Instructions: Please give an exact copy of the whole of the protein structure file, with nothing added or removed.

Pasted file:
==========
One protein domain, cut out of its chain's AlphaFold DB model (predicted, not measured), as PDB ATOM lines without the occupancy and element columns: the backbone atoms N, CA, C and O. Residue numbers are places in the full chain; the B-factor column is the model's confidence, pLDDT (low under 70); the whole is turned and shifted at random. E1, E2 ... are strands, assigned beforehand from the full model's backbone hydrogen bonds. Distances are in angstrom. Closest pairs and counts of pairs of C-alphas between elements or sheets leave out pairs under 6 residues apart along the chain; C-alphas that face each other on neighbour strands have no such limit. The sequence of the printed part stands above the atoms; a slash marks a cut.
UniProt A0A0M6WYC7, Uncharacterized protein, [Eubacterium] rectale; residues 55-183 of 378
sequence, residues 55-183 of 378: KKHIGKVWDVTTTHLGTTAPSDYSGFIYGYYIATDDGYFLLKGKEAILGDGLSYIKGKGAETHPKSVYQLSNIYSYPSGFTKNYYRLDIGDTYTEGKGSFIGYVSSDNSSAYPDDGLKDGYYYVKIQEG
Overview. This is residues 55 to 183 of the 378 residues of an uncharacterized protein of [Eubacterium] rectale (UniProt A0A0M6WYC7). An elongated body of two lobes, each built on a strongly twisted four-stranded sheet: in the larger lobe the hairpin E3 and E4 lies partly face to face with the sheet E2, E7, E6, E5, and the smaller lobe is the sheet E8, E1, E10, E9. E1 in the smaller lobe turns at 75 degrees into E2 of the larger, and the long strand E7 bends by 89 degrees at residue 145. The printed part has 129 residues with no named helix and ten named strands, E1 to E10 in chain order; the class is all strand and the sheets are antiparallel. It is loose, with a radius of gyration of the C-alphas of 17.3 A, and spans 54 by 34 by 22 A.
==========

One protein domain, cut out of its chain's AlphaFold DB model (predicted, not measured), as PDB ATOM lines without the occupancy and element columns: the backbone atoms N, CA, C and O. Residue numbers are places in the full chain; the B-factor column is the model's confidence, pLDDT (low under 70); the whole is turned and shifted at random. E1, E2 ... are strands, assigned beforehand from the full model's backbone hydrogen bonds. Distances are in angstrom. Closest pairs and counts of pairs of C-alphas between elements or sheets leave out pairs under 6 residues apart along the chain; C-alphas that face each other on neighbour strands have no such limit. The sequence of the printed part stands above the atoms; a slash marks a cut.
UniProt A0A0M6WYC7, Uncharacterized protein, [Eubacterium] rectale; residues 55-183 of 378
sequence, residues 55-183 of 378: KKHIGKVWDVTTTHLGTTAPSDYSGFIYGYYIATDDGYFLLKGKEAILGDGLSYIKGKGAETHPKSVYQLSNIYSYPSGFTKNYYRLDIGDTYTEGKGSFIGYVSSDNSSAYPDDGLKDGYYYVKIQEG
Overview. This is residues 55 to 183 of the 378 residues of an uncharacterized protein of [Eubacterium] rectale (UniProt A0A0M6WYC7). An elongated body of two lobes, each built on a strongly twisted four-stranded sheet: in the larger lobe the hairpin E3 and E4 lies partly face to face with the sheet E2, E7, E6, E5, and the smaller lobe is the sheet E8, E1, E10, E9. E1 in the smaller lobe turns at 75 degrees into E2 of the larger, and the long strand E7 bends by 89 degrees at residue 145. The printed part has 129 residues with no named helix and ten named strands, E1 to E10 in chain order; the class is all strand and the sheets are antiparallel. It is loose, with a radius of gyration of the C-alphas of 17.3 A, and spans 54 by 34 by 22 A.